The Black Panthers: Portraits from an Unfinished Revolution
Community Partnership Gallery Exhibition

Featuring 25 striking, large-scale portraits and interviews of local and regional Black Panther Party members, marking the 50th anniversary of the Party from Bryan Shih’s book of portraiture published by Nation Books in September 2016. The book and exhibition offer a unique and comprehensive look at the personal experiences of 45 Panthers, with a particular focus on the so-called rank-and-file members who until now have not received the level of attention commensurate with their place in the history of the movement.
This exhibit seeks to preserve and restore the Panthers’ legacy of struggle for social justice and passionate community building, which was done frequently at the risk and cost of their own lives. The mainstream image and legacy of the Black Panthers is one of violent militancy against “White America”. Actually, Panthers – by and large young men and women, many still in their teens – in league with allies across racial lines were following their clearly stated “Ten Point Platform and Program” that demanded, among other rights, equal housing and healthcare, an historically and culturally relevant education, and an end to police brutality and “all wars of aggression”. The book includes essays written by some of the most visible and contemporary experts on the history of Black Americans, Black Power, and the Black Panthers. Contributors include Drs. Yohuru Williams, Peniel Joseph, and Rhonda Williams.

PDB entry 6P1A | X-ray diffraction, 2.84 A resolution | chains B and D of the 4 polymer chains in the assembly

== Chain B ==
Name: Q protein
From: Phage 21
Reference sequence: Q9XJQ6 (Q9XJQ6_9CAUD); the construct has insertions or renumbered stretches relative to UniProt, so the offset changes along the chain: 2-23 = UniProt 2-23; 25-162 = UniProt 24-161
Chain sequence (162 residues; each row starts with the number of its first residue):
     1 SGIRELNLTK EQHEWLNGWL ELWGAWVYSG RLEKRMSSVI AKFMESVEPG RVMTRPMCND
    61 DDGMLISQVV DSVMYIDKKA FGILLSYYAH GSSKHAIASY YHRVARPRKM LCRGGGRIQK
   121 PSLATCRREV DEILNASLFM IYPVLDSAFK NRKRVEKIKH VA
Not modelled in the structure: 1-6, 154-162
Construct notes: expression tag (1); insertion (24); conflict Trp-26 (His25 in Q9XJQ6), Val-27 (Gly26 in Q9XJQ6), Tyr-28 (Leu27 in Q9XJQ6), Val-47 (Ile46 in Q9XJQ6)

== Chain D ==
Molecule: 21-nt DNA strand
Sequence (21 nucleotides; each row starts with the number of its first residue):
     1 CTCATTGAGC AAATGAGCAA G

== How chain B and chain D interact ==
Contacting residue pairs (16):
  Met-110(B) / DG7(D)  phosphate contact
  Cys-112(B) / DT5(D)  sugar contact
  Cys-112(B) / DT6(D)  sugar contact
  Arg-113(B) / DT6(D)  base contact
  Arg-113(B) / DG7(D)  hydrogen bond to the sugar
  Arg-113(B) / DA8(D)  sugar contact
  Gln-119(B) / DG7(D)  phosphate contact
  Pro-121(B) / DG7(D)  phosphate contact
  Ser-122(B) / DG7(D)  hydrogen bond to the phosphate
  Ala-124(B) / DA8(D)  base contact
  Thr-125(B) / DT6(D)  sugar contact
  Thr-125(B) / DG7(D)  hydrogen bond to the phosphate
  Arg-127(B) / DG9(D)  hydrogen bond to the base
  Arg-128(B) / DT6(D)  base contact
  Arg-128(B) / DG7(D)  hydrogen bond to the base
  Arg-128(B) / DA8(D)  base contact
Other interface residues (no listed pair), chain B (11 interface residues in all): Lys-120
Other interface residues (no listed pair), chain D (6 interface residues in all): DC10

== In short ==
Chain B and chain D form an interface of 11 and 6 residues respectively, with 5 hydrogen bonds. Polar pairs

Through the members’ own words and through the luminous and stark portraits, we see the Panthers as the serious individuals they are and were – a counterpoint to the brutal and well-documented infiltration and oppression they experienced, with its echoes in the Occupy Wall Street movement, the monitoring of Muslims in America, and the recent Edward Snowden revelations about the extent of the security apparatus in the United States.

With police violence in America, particularly against minority populations, once again a dominant issue, it is important to remind ourselves that the Panthers originated nearly 50 years ago as a community self-defense organization against this very type of brutality. The exhibit also provides opportunities to compare and contrast the Panthers with the expanding presence of the current #BlackLivesMatter movement.

This exhibition was organized by  Bryan Shih in collaboration with the National Alumni Association of the Black Panther Party.

Image: Bryan Shih, Claudia Chesson-Williams